Effective Altruism means Effective Inclusion

“Are you earning to give?”

This is invariably one of the first questions I get asked when meeting new people at Effective Altruism meetings, and it always makes me feel guilty.

“No,” I explain “I’m training as a speech and language therapist. I’ll be working in education or the NHS. I’m never going to be earning huge sums of money.”

The response I’ve had to this has been mixed. While often I get a warm response (and often a nice conversation about linguistics thrown in), I have had instances of people suggesting ways I could change career, or feel dismissed by a slightly patronising ‘how nice for you’.

Earning to give – choosing a very well paid career path in order to give vast sums away to effective charities – is often presented as the ultimate in Effective Altruism. You only have to look at the Bill and Melinda Gates Foundation and their astonishing work towards malaria eradication to see how following a very lucrative career path, carefully exploring the best options for giving, and then following through on this with great compassion and generosity, can yield astonishing results.

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Why effective altruism?

So what is Effective Altruism anyway?  What is it that has inspired me to donate 5% of my income to a charity I’ve only just learnt to pronounce, to run a half marathon and to set up an Effective Altruism Brighton Meetups group?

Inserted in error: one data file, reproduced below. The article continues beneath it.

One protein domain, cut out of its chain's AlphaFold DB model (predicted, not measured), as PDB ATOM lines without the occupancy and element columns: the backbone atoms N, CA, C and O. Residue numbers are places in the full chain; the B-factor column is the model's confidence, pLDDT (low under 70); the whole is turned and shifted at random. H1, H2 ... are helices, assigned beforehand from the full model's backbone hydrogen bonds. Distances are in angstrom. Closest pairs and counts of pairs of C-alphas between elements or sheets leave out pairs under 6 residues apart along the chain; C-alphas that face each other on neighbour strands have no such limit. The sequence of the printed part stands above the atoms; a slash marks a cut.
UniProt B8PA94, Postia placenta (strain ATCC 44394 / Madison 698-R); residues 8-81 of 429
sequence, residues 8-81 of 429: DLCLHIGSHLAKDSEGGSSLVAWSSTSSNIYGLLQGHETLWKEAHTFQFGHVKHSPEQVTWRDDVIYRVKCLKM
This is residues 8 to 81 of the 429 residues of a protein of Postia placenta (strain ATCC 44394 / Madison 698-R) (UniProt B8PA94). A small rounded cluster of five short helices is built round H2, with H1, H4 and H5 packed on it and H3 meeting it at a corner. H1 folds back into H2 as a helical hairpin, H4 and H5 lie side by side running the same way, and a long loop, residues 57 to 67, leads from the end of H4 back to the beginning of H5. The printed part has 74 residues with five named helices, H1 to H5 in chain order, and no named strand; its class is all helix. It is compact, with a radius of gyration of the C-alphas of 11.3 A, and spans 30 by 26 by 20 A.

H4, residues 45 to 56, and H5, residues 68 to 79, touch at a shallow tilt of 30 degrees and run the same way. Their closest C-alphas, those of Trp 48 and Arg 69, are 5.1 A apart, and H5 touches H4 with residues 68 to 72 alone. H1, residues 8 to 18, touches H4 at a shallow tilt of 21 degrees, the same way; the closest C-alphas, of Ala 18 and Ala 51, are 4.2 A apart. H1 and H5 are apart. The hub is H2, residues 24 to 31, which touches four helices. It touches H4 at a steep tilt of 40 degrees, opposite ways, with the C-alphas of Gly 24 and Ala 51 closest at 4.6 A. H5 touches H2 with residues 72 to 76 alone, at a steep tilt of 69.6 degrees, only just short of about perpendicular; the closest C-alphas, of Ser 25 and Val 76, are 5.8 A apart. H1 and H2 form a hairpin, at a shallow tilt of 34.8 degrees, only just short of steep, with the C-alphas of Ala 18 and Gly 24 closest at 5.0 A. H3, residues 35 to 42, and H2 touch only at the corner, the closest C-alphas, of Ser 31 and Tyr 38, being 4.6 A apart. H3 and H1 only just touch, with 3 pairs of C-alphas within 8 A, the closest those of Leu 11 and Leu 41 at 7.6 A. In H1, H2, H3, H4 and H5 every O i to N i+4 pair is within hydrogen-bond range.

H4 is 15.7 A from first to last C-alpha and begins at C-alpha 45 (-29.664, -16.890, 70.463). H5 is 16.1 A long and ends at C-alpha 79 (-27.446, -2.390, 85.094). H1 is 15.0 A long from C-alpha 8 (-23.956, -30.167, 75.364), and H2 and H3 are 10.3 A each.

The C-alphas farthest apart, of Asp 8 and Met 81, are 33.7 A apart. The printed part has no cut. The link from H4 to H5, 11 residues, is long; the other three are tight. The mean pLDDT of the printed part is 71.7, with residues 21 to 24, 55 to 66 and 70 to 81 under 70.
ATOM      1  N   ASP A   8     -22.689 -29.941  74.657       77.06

Over the next 3 weeks I will be publishing three articles; Why Effective Altruism? Why Go Vegan? and Why Buy Ethically?  

Now that you’ve read how this blog started, I want to give you a bit more detail about the three main areas of ethics I am focusing on and why.

This is the first of that series: Why Effective Altruism?

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Brighton Half Marathon 2015

before race crowd

It’s the day after the morning before.  No hangover as a result of my birthday but I am very tired and my knees ache.

Yesterday I celebrated my birthday at the pub with some friends…oh and ran 13.1 miles. Two hours, 10 minutes and 20 seconds of pounding the pavement in Brighton as part of the Vitality Brighton Half Marathon Website.

Much more than that though, as things stand today together we’ve raised £730.18 for the Schistosomiasis Control Initiative (SCI).

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Sadly I don’t have much time to share with you all this week.  By day I am an event coordinator and I’m organising our largest national conference next week which is…mildly time consuming!

Therefore I share with you a simple yet poignant story of what Schistosomiasis does to a young mother, a sad story that repeats for her children and and her children’s children…

Schistosomiasis Control Initiative


I mentioned in my introduction that one aspect of this ethical journey that I am sharing is donating 5% of my income to effective charities.   At the moment my charity of choice is the Schistosomiasis Control Initiative.  I donate to them every month and recently ran a half marathon to raise money for them.

I therefore wanted to give a summary of what SCI do and why they are such a wonderful charity.

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